It’s all connected though, I think. If you can’t do the hard work of putting aside your own selfishness in the earlier years, what do the later years look like? It took 62 years to build what they had, and I understand that. But if there’s one thing I’ve learned, it’s that maybe the little things are actually the big things. Honesty and integrity start with lending a helping hand and showing respect and saying I’m sorry and meaning it. If I knew then what I know now. But isn’t that always how it goes?

I’m so grateful for every bit of it — my own pain in the earliest days of discovering something that felt like a knife’s edge, the itchy pain of being alone and figuring out what it all meant after the dust settled, and even the hardest pain of watching this season happen in the lives of the couple who was always my fixed center point, and likely always will be.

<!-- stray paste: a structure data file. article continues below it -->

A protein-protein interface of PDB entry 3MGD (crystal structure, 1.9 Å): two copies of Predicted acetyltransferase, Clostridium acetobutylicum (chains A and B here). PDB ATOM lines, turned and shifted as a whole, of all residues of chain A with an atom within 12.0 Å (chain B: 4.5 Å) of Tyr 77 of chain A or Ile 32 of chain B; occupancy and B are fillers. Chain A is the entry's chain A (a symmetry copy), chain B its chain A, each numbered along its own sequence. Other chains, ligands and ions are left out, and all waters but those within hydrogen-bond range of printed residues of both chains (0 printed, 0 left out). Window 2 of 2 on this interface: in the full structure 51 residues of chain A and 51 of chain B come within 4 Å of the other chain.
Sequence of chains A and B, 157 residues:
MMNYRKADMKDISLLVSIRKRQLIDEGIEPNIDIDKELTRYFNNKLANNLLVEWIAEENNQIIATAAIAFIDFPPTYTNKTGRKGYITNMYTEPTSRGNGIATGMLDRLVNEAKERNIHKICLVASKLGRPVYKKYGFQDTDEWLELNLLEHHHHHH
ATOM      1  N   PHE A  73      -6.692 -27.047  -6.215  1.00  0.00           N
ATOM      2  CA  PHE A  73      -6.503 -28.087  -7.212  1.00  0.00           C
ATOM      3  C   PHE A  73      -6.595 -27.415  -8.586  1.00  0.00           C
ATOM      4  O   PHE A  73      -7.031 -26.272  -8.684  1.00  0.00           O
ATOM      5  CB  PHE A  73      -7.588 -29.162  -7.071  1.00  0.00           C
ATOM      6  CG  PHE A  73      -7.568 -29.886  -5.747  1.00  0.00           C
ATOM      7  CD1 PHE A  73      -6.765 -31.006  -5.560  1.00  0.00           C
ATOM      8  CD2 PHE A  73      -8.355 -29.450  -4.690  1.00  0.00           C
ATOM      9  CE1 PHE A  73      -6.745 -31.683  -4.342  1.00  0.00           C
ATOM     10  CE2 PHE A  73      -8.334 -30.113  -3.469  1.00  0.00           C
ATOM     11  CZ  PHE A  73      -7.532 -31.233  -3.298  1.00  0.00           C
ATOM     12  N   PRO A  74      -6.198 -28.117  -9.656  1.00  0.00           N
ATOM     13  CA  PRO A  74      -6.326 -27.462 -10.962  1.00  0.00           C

I’m grateful for the chance to start all over and do it right. And I don’t care how long it takes. The truest pieces of a life well-built always grow slowly.

11 thoughts on “the truest pieces

  1. I love, love this. “The fixed center point”. The part about becoming comfortable with doing things alone and the bar being raised higher. Your granddad being a man who did the hard things.
    I’ve known men like that, but they seem to be getting fewer.
    One of the things I mourn with the demise of my 31 year marriage is the loss of that fixed center point for my kids.